West Point supports MSU student veterans

Flanked by West Point High School JROTC cadets and other supporters, David Sawtelle, left, and MSU G.V. “Sonny” Montgomery Center for America’s Veterans Director Brian Locke hold a check for $3,500 raised for the center by citizens of West Point. The check was presented to the center in a ceremony Thursday. (Photo by Charlie Benton, SDN)

Staff Writer

The G.V. “Sonny” Montgomery Center for America’s Veterans at Nusz Hall received a gift to help continue its mission of serving student veterans at the Mississippi State University.

In a ceremony Thursday morning, the city of West Point presented the center with a check for $3,500 raised by citizens of West Point in conjunction withthe city’s Veteran’s Day parade and golf tournament held in November 2018. West Point ChiefAdministrative Officer Randy Jones, himself a U.S. Army veteran and other veterans fromWest Point presented the check to Center for America’s Veterans Director Brian Locke. Several cadets from the West Point High School Junior Reserve Officers’ Training Corps (JROTC)also took part in the ceremony.

“Back in November, the city of West Point put on a Veteran’s Day Parade, its first in many, many years,” Locke said. “As part of that, they did some fundraising for veterans, so they decided to donate the proceeds from donations to the Center for America’s Veterans here at Mississippi State.”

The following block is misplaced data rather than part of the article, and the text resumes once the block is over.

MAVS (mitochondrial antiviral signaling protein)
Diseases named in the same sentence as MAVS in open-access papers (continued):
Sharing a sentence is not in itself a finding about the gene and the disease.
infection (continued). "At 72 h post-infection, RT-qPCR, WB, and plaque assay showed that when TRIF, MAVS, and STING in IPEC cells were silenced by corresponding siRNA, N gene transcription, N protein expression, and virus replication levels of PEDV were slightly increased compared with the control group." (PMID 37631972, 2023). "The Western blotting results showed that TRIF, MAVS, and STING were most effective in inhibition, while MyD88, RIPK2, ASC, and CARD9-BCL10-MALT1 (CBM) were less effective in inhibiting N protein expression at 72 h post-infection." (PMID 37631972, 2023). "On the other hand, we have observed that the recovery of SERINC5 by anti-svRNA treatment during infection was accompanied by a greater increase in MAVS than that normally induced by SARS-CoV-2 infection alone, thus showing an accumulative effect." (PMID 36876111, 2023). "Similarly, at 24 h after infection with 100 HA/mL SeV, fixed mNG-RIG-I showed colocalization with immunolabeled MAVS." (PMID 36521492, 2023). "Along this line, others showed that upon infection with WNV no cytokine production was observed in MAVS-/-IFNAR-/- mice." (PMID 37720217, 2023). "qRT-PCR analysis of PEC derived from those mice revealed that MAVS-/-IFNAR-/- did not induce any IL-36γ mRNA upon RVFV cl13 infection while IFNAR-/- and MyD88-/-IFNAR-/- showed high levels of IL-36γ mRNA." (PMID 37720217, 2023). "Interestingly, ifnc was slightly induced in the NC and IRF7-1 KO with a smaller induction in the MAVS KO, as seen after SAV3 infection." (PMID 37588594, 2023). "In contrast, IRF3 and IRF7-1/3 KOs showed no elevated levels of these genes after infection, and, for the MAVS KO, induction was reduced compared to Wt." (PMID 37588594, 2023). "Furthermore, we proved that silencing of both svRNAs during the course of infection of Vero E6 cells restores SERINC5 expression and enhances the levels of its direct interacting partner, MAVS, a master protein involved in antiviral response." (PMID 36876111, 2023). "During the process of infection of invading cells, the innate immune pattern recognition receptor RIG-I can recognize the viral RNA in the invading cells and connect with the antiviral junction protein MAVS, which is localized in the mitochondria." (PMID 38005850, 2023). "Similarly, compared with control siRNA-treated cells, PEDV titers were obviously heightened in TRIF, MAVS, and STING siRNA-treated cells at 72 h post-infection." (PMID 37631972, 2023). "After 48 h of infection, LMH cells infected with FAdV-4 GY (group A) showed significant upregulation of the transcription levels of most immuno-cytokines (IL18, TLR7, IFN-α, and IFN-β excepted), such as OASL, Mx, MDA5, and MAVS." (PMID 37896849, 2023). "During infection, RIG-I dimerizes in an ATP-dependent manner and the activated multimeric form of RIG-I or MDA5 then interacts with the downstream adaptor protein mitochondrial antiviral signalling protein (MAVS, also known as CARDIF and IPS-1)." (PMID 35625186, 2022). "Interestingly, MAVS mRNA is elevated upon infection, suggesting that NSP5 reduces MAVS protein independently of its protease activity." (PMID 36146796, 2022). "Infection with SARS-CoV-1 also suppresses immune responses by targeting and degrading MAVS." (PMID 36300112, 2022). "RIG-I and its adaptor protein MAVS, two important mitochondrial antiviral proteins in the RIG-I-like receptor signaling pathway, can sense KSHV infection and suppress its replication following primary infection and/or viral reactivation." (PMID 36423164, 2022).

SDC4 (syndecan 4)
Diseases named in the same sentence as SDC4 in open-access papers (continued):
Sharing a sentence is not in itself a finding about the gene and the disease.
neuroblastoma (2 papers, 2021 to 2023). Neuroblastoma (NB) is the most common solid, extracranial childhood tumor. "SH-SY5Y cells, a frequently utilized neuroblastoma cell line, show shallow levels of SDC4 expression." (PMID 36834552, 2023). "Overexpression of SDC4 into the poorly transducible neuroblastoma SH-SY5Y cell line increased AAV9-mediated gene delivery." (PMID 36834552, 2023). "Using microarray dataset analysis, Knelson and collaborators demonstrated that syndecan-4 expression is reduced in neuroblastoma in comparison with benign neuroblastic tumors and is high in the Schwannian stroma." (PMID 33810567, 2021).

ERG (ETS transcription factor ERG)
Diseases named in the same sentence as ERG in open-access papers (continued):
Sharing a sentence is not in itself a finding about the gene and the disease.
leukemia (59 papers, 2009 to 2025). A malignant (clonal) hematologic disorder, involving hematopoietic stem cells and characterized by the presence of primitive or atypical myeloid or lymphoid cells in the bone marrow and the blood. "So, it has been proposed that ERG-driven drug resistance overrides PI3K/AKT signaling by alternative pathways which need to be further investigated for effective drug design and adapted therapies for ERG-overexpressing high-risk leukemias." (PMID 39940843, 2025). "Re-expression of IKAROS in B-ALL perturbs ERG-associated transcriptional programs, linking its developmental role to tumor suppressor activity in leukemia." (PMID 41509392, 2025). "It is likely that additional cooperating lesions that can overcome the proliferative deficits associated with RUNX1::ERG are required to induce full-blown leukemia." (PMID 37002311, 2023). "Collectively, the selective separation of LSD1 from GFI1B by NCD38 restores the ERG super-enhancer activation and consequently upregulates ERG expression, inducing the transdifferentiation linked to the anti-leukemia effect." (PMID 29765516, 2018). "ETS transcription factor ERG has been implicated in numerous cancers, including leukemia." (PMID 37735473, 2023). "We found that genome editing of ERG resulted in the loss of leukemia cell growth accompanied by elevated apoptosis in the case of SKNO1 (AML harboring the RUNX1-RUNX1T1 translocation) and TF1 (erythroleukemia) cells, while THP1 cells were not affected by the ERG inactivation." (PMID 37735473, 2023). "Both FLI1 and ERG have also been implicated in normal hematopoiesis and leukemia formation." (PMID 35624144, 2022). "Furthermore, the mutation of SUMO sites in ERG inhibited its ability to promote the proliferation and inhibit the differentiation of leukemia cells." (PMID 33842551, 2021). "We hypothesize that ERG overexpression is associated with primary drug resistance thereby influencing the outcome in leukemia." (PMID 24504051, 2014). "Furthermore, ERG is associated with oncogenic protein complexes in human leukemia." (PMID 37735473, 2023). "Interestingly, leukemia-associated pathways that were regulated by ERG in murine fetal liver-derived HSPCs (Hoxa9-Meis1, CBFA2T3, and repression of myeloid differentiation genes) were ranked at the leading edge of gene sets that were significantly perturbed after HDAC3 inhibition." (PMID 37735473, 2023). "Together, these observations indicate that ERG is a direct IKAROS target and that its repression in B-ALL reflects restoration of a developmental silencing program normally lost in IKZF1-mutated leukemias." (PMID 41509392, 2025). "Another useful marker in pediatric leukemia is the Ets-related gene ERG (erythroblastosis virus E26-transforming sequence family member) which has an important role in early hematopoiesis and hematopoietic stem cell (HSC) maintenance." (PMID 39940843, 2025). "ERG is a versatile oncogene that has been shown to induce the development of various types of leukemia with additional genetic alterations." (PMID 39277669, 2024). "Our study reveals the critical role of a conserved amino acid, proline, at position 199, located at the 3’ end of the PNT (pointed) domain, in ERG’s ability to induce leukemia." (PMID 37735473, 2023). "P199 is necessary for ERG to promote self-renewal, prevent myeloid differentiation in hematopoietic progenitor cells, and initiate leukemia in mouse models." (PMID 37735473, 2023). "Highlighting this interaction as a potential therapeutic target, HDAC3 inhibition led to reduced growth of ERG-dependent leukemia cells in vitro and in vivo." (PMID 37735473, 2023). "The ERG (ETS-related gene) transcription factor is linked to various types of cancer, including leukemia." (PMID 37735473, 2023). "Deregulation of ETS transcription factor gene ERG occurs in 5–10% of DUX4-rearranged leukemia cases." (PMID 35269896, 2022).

Locke said the funds would go far in helping the center fulfill its mission.

“A lot of the times we’re putting the money toward scholarships to help pay students’ tuition, for hardship scholarships if someone’s having trouble paying their rent, and of course we do a lot of programs and servicesas far as student veterans,” Locke said. “Obviously, these kinds of things need funds, and we use the funds to pay for thosethings.”

Jones said the parade was a success despite rainy weather, and that the city would likely hold a similar event next year.

“We still must have had close to 30 vehicles in the parade,” Jones said. “It may have been one or two more than that. It may have been one or two less, but it was a long procession. It turned out really nice.”

He emphasized the importance of supporting veterans’ issues.

“I tell you what,” Jones said. “There wouldn’t be a community if it wasn’t for them. It’s as good of a reason as I can think of, and that goes all the way back to this country’s origination.”

Jones also shared some of his memories from his 29 years of service as an Army helicopter pilot, including service in Vietnam.

“I’ve got a lot of good and sad memories about it, “ Jones said. “Most of the time it’s good. You certainly meet great people. I was telling those young kids today that they’re this nation’s greatest natural resource.”

West Point High School JROTC instructor Sgt. 1st Class MacArthur Hilbert discussed his cadets’ involvement.

“That’s our main purpose, helping people become better citizens,” Hilbert said. “That’s what we do every day. We’ve got to prepare for that. We’ve got to set good examples for all of us. That’s the best way to lead, by example.”

Presley Hutchens, a retired U.S. Navy chaplain, and one of the veterans who presented the check, also emphasized the importance of supporting veterans.

“It was a great success,” Hutchens said. “We raised $3,500 for the center, and a lot of people were exposed to the center who wouldn’t have been otherwise.”